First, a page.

Obviously intended as a franchise starter along the lines of Bond, Bourne, or Hunt, The Gray Man – an unoriginal and ultimately forgettable adaptation of Mark Greaney’s 2009 bestselling spy novel – will likely end with a single, underwhelming entry, background fodder for game nights, post-prandial chilling, or boredom-related inertia. Maybe given the combination of formulaic, checklist-oriented filmmaking, slumming A-list actors, and the built-in limitations of a hefty $200M production budget, The Gray Man was always destined to disappoint, but it certainly didn’t need to do so to the point of disrespecting audiences with such an expensive and time-wasting result.
What we do know, however, is that we’ve seen practically every single element, every genre trope, and every action beat before, often in significantly better, similarly themed films. Opening with an overly familiar scene involving the title character (Ryan Gosling), identified here by the code name Sierra Six, on the seek-and-kill mission that will inevitably go sideways, leaving a trail of broken bodies and a fair bit of conspicuous destruction behind. In breaking protocol, Six becoming a wanted man, chased across various parts of Central and Eastern Europe by civilian contractors led by Lloyd Hansen (Chris Evans), a sadistic ex-CIA operative turned well-dressed, moustache-twirling villain in the employ of a rogue spy agency and a duplicitous senior officer, Denny Carmichael (Regé Jean Page), and second-in-command, Suzanne Brewer (Jessica Henwick).
It’s enough to give any casual viewer a permanent sense of deja vu, but to Gosling and Evans’ individual and collective credit, they certainly give their all. In Gosling’s case, “all” means turning in another stoic, taciturn, physically oriented performance. For Evans, “all” means the exact opposite, gleefully chewing scenery when and wherever he gets a chance. Sadly though, Gosling and Evans meet exactly twice, once near the mid-point and again at the climax. Before and between those meetings, Evans sends waves of faceless, disposable henchmen after Gosling’s character, a typically efficient killing machine who occasionally gets bloodied, bruised, and battered, but makes a swift, near effortless recovery each and every time.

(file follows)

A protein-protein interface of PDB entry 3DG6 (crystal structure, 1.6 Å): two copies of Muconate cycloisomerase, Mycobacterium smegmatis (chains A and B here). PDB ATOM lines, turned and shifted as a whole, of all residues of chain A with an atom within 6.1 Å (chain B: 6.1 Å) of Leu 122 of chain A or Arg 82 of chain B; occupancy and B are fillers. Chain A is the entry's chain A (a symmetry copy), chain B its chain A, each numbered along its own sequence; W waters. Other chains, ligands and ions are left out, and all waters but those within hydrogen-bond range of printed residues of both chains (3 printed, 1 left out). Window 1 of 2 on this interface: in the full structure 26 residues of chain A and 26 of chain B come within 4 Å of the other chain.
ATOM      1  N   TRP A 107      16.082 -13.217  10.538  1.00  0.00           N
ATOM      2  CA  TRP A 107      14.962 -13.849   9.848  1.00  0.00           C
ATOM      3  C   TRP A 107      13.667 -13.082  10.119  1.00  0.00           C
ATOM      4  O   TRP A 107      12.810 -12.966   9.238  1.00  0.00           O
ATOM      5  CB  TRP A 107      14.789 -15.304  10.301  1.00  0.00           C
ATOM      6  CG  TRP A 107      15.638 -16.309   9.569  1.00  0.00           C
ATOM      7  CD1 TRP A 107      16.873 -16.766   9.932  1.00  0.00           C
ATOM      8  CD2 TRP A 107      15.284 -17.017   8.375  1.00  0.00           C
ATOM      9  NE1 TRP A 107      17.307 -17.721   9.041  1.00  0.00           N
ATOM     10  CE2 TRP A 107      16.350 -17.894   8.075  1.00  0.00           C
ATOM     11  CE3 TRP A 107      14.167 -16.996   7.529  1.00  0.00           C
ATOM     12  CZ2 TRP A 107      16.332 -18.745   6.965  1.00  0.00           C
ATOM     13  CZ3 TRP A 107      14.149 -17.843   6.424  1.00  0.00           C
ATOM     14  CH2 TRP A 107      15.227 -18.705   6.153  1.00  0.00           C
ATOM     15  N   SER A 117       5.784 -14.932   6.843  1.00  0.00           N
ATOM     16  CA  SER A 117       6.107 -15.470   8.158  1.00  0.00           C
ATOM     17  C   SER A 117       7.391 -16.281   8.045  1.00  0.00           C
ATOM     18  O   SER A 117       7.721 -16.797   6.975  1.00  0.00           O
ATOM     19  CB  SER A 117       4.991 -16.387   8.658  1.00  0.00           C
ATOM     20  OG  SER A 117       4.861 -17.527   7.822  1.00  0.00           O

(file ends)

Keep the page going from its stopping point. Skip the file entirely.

While Six goes on an extended run, leaving a wake of destruction behind him to signal he’s been there and gone already, several other characters of varying significance enter the film, including Dani Miranda (Ana de Armas), a CIA field agent who becomes embroiled in Six’s quest for truth, justice, and the American way; Donald Fitzroy (Billy Bob Thornton), Six’s retired ex-handler; and in probably the most egregiously manipulative move in the entire film, Claire (Julia Butters), Fitzroy’s niece. It’s not enough that the screenplay, credited to Joe Russo, Christopher Markus, and Stephen McFeely (plus an uncredited phalanx of script doctors), sets up Claire as an unfortunate orphan with only the disreputable, morally and ethically dubious Fitzroy as family; she’s also saddled with a heart ailment that requires a pacemaker. Cue pulling of heartstrings whenever a frail, fragile Claire makes an appearance.
With an underwritten, lackluster script, one-dimensional characters, and barely functional dialogue, there’s one and only one reason to see The Gray Man: a series of expensively mounted set-pieces elevated by Gosling’s willingness to throw Oscar-level effort into his physical performance, stellar production design, and near brilliant cinematography by Stephen F. Windon (The Fate of the Furious, Furious 7, Star Trek Beyond). As usual, though, editing often crosses over from kinetic to chaotic, though the action remains mostly coherent and relatively easy to follow. One or two scenes, however, are undermined, sometimes badly, by sludgy, undercooked visual effects. One sequence, for example, partially set on light rail falters for exactly this reason.
Still, where the unoriginal story and cardboard characters fail to engage, the lengthy, well-choreographed set pieces deliver their fair share of surface thrills and occasional chills. It’s unfortunate, though, that so little effort went into developing a screenplay from source material that badly needed, at a minimum, several more passes or a different set of screenwriters to add something, anything beyond what audiences and viewers have seen and experienced countless times before.
The Gray Man opens theatrically on Friday, July 15th. It’ll begin streaming on Netflix on Friday, July 22nd.